Cablegate: Ethiopia: Input for 2007 President's Report On Agoa

DE RUEHDS #0773/01 0731230
R 141230Z MAR 07





E.O. 12958: N/A

REF: STATE 022438

ADDIS ABAB 00000773 001.2 OF 004

1. Per reftel, Post is providing information for use in the
2007 President's Report on AGOA. Post is also including
information on USG outreach efforts and technical assistance
programs aimed at increasing Ethiopia's participation in


2. Since the early 1990's, Ethiopia has embarked on pursuing
a development strategy based on a mixed economy of both state
and private enterprises. It has eliminated discriminatory
tax, credit, interest rate, and foreign trade treatment of
the private sector, and tried to simplify bureaucratic
regulations and procedures. With USG assistance, important
progress was made in 2004 and 2005 in reforming tax
administration and operations, reducing the number of days to
register a business, and land certification. There has also
been progress in the protection of intellectual property
rights, including a new copyright bill adopted in June 2004.
An August 2005 directive allows private companies to serve as
an internet service provider (ISP) through the government's
backbone infrastructure. Ethiopia had formally applied for
WTO membership in January 2003 and submitted its Memorandum
of Foreign Trade Regime to WTO in December 2006. Further
reforms, particularly in the services (finance and
telecommunications) sector, are expected as a result of the
accession process. However, the state remains heavily
involved in most economic sectors, and parastatal and
party-affiliated companies continue to dominate trade and
industry, hampering full and free competition for the
emerging private sector.

3. Ethiopia's GDP for 2006 is estimated at USD 9.8 billion,
with an annual per capita GDP of USD 130. The economy is
predominantly agricultural, with agriculture contributing 47
percent to the GDP and employing 80 percent of Ethiopia's 77
million people. In 2006, the economy grew by 9.6 percent,
and the inflation rate was 12.3 percent. U.S.-Ethiopian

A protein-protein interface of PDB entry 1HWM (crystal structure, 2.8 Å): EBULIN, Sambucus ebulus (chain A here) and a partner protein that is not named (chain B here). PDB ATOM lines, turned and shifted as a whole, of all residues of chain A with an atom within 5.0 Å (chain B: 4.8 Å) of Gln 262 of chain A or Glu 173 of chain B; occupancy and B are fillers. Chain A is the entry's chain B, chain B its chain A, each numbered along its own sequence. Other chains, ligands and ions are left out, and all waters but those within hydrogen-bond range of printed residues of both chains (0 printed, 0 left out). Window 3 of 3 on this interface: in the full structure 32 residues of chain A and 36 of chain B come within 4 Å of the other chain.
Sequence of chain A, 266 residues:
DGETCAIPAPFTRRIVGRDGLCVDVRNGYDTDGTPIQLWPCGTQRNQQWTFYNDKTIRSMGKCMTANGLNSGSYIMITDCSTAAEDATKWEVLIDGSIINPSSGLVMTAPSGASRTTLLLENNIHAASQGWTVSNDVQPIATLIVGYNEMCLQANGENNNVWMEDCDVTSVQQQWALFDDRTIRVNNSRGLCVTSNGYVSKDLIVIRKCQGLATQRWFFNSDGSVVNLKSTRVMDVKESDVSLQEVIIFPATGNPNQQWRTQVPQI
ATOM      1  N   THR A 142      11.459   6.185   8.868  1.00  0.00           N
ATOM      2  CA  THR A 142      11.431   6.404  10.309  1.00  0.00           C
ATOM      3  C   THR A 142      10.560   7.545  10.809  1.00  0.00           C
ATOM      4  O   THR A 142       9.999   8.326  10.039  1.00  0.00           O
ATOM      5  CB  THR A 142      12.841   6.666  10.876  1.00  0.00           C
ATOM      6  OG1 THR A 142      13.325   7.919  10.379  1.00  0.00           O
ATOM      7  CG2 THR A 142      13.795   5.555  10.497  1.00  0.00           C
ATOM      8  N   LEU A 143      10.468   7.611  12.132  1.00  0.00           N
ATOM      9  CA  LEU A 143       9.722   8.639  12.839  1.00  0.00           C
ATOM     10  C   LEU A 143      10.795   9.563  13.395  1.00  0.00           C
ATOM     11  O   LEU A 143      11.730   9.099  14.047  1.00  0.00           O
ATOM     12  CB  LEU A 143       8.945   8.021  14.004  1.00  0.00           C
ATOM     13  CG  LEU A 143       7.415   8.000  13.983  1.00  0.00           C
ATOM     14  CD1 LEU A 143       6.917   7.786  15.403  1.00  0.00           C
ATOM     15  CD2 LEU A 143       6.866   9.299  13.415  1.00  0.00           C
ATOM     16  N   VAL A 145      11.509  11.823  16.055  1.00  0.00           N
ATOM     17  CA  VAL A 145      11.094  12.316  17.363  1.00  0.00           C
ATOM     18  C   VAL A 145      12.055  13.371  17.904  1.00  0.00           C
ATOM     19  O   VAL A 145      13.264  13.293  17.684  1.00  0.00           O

bilateral trade totaled approximately USD 217 million in
2006. Ethiopia's exports to the United States were USD 81.1
million in 2006, an increase of 31 per cent over 2005. There
are no special barriers to U.S. trade and investment, though
a limited number of sectors continued to remain closed to
foreign investment. In 2005, Ethiopia and the U.S. signed an
Open Skies air transportation agreement.


4. There are ten excise tax brackets, applied equally to
domestically produced and imported goods, ranging from 10
percent for textiles and electronic products to as high as
200 percent for alcoholic beverages. The current Customs
Tariff of Ethiopia is based on the 2002 Harmonized Commodity
Description and Coding System (HS), issued per the
International Convention on Harmonized Commodity Description
and Coding System Ratification Proclamation No. 67/1993
(ICHCDCSRP N. 67/1993), and deals with the scope of import
duties. The tariff rate was reduced from 230 percent to 35
percent, and the number of official tariff rates (tariff
bands) was reduced from 23 to 6. Ethiopia has also reduced
customs duties on a wide range of imports while all exports
are duty-free. Currently, the government is undertaking a
customs tariff reform.

5. In April 2003, the government established the Ethiopian
Intellectual Property Office under the Science and Technology
Commission to administer trademark, copyrights and
intellectual property issues. In June 2004, the government